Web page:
I'm sure there's a bit of an exhale though. A bit of a deep breath and hockey is such a grueling sport. I never played it at any high level. I played it for fun when I was a kid growing up in the Midwest, but man, you took a stick to the eye. I know that greatly affected you. You suffered three, at least that I know of huge hits and a post concussion syndrome, which is something that you had to deal with down this stretch of your career. And then there's the, ah, nothing too big, just cardiac arrest after a puck hit you in the chest. I mean, seriously, and that's, that's not everything I'm sure. And you're six, six in like two 25. I don't know how anybody ever messed with you.
3 (5m 39s):
How tough was that?
2 (5m 41s):
You know, I think it was, it was something that I really kinda got used to it, you know, I played a physical style, physical brand, a hockey, you know, tried to keep my opponents on edge and, and played kind of an unpredictable style. And, you know, I might hit your one time. I might spiraea it might slash you. It might take the pocket. You know, a lot of times, I didn't know, I would just kind of make it up on the fly, but a, you know, I, I think, you know, It, I always had that drive in me mind over matter, you know, where you're like, I'm a hockey player you're hurt. And it's like, well, I gotta play. And you figure out a way and you find a way to continue to play the game that you love and you have a passion for, and, and, and again, that, that competitive drive to, to win and win it all costs, you know, you do what you can to win, you know, whether that's intimidating your opponent or making the past to set up a teammate on a breakaway or blocking a shot or whatever the case may be and whatever it is on any given night, ah, what it's going to take.
2 (6m 44s):
You got to be willing to do that too, to be successful in and to be considered a winner.
3 (6m 48s):
Yeah. Real quick question. You know, when guys like slide and they, they block a shot, a slapshot, how, how much does that hurt? I'm always curious about that. And then that's on where you get hit, but like seriously, how much does that hurt? It depends on what,
2 (7m 3s):
So then it hurts and it, depending upon where you do get hit, you know, like I've broken my foot three or four times, you know, you get hit in the nether regions, that's gonna leave a Mark. You know, I've been hit in the throat. I've been hit in the, all of that thigh, you know, in the back of the leg, it hurts, but you know, it'll, you'll get over it.
3 (7m 28s):
So you're a hockey player,
2 (7m 30s):
Teammates all the time. I'm like, why are you Flamingo? And you're actually gonna break your foot like, Oh, and you're getting out of the way. You're going to get hit in the back. You know, guys would skate at the pocket. Then they got all the equipment is on the front and then they would turn and get hit in the back of the legs or back. And I'm like, why are you turning? You got all your equipment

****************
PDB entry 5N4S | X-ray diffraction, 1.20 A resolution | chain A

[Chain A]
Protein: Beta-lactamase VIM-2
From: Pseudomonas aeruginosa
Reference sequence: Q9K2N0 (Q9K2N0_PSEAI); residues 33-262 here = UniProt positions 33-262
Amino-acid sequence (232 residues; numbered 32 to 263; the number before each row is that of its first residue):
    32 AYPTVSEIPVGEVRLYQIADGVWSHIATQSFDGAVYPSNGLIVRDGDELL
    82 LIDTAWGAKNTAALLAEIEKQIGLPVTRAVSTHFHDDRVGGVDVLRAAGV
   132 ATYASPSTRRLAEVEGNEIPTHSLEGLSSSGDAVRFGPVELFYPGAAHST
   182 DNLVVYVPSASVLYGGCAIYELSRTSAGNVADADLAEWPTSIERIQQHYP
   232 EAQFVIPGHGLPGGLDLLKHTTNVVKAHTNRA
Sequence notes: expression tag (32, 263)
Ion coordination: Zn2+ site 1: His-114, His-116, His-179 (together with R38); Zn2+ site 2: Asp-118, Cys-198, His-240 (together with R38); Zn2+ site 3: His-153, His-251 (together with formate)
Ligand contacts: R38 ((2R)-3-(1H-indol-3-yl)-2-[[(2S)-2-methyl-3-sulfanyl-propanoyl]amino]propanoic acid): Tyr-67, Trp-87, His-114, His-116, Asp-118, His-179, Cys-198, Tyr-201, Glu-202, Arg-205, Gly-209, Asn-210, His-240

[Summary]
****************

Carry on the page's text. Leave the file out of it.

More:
3 (7m 49s):
On the front. Yeah. Good point. That's why a goalie stands face to the puck. Let's go back and talk about your Tracks To Success you grew up in Canada. So I want to go back to Chris Pronger childhood. All right. Were you born to skate? Were you, were you that kid, like I saw this video one time on, on social media of this kidney, he looked like he was like four years old. Maybe you saw it. It went viral and this kid was skating through cones so fast. And I'm thinking, okay, this kid, Sidney Crosby, this kid's Patrick Kane. I dunno who he is, but this is ridiculous. Was that you as a kid at five or four?
2 (8m 28s):
No, actually it's funny how I got started. I was four years old. I, my brother's two years older, so I was four years old and my parents asked me, do you wanna play hockey? And my brother was going to play. And I was like, no, I'm okay. And I literally, I'm sitting on the glass two weeks in and I'm like, okay, I want to play, I don't want to sit here and watch my brother. They were like, sorry. So I, for that whole year, all I did was, was skating lessons and learn how to skate. So in the long run, I believe it helped me because that next year I wasn't the kid worrying about how to skate and get the pocket. I J I had the pocket I could already skate.
2 (9m 8s):
So I think I was ahead of the curve in that regard because of that. And then just, you know, I think I, I had a passion forward and, and hockey sense and studied books and really just, I'm a visual learner. So I'd watch hockey and on the TV every Saturday night hockey night in Canada, and just kind of study the game and study the plays and study how a players are moving around on the ice and, and where their going and what their doing and things like that. And I think at a young age, I kind of understood and got it.
3 (9m 40s):
I'm going to digress hockey night in Canada, like that that's like a holiday, right? Everybody watches that
2 (9m 46s):
Yes, the world in Canada would stop for three hours from seven to 10 and to my home. Yeah. Seven to 10 to my hometown. And you know, obviously different in different parts of the country, but a seven o'clock like, you know, in Canada was on, there was silence, you know, and then commercials would come on and my brother and I would throw a ball in the corner and go murder each other. And then the commercial will be over and we go sit down and they keep watching the game, watching the game and a, you know, that it was a fun way to grow up and a fun way to learn the game